Re: [xslt] Replacing the dict used by the transform context

On Mon, Aug 07, 2006 at 02:46:14PM +0200, Stefan Behnel wrote:
> > those are libxslt general rules. You may break them without trouble or not
> > depending on the context of use. But they are strict guidelines when it come
> > to libxslt own code:
> >  - transformation dictionnary must be derived from the stylesheet dict
> >  - stylesheet dict must be read only at transform time
> >  - the generated document should probably reuse the transformation dict
> > 
> > I think in general libxslt tries to cope when this is not the case, but
> > it's very hard to garantee non-pathological behaviour if those expectations
> > are not met, for example it's nearly garanteed that processing will be slower,
> > potentially quite slower !
> "does not crash" is definitely more important than speed here.
> What is that "should probably" doing in the third rule? I mean, that happens
> to be the source of the whole problem. So I'm wondering, if that's only a
> "should probably", would it be hard to separate the two?

  Sorry I would have to go though the whole code to make sure of the impact
no way I can do that from memory.

> >   I don't know when and how you took that decision, I cannot garantee you
> > will have a perfectly working solution in the general case that way.
> Well, it wouldn't work if we used the same dict for all threads, as dictionary
> access is not serialised in libxml2.

  One more reason to use a subdict.

> So, what is the right thing to do? We already tell users not to share
> documents between threads (or at least not to modify them if they do). So the
> only remaining problem seems to be XSLT. From your rules above, I think we
> will end up disabling running stylesheets in other threads than the one they
> were parsed in, so no more xsltStylesheet sharing between threads. That's the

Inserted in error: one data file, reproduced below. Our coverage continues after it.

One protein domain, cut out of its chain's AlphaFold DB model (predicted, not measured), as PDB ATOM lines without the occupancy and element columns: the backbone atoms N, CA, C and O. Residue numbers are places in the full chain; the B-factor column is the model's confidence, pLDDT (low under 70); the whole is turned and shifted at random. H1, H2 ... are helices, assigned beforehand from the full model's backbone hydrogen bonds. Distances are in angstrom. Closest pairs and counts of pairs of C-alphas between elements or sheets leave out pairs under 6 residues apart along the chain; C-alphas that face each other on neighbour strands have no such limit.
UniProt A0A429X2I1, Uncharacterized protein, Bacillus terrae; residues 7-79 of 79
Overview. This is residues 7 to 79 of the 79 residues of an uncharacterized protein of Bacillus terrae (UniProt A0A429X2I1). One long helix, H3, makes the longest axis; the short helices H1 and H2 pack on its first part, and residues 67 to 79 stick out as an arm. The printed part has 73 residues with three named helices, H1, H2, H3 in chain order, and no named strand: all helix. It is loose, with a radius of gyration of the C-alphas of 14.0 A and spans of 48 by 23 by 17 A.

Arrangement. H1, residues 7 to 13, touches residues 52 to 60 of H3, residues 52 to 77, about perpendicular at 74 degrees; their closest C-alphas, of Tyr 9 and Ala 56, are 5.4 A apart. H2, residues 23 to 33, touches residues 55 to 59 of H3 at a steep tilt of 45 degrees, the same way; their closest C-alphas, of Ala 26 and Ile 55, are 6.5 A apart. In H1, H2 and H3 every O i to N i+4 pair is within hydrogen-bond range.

> only solution I see to comply with your first rule. The second rule is worked
> around by making the stylesheet dict also the transform dict, and so is the
> third rule.

  Direct immediate example of the problem if you break #1:
  Compilation of the stylesheet use the style dictionnary. As a result the
compiled version use pointers to that dict for the strings used in the matches
compilations. At transformation time the parsed document will use strings 
from the transformation dict (at least that's how xsltproc will do) so when 
doing lookups to know what template applies you need to do the string comparison
instead of doing pointer comparison when finding the right template to apply.
This of course is way slower. We have fallbacks when the string does
not come from the style dictionnary but you are more likely to hit bugs there
because that code is not used very much.

> >   No because you can have generated names see xsl:element for example
> How is that a problem? If element names are generated they are either a) not
> stored in the dictionary (no problem) or b) stored in the dictionary and
> reused the next time the same name is generated.

  The generation can lead to any name. 

> As long as the number of
> languages is still limited, I can't see a reasonable way to make the
> dictionary explode.

  generate a name based on the number of the document being processed,
always reuse the transformation context, you're sur to explode. Probably
not the most convincing example but sufficient as a formal one.


Daniel Veillard      | Red Hat
veillard redhat com  | libxml GNOME XML XSLT toolkit | Rpmfind RPM search engine

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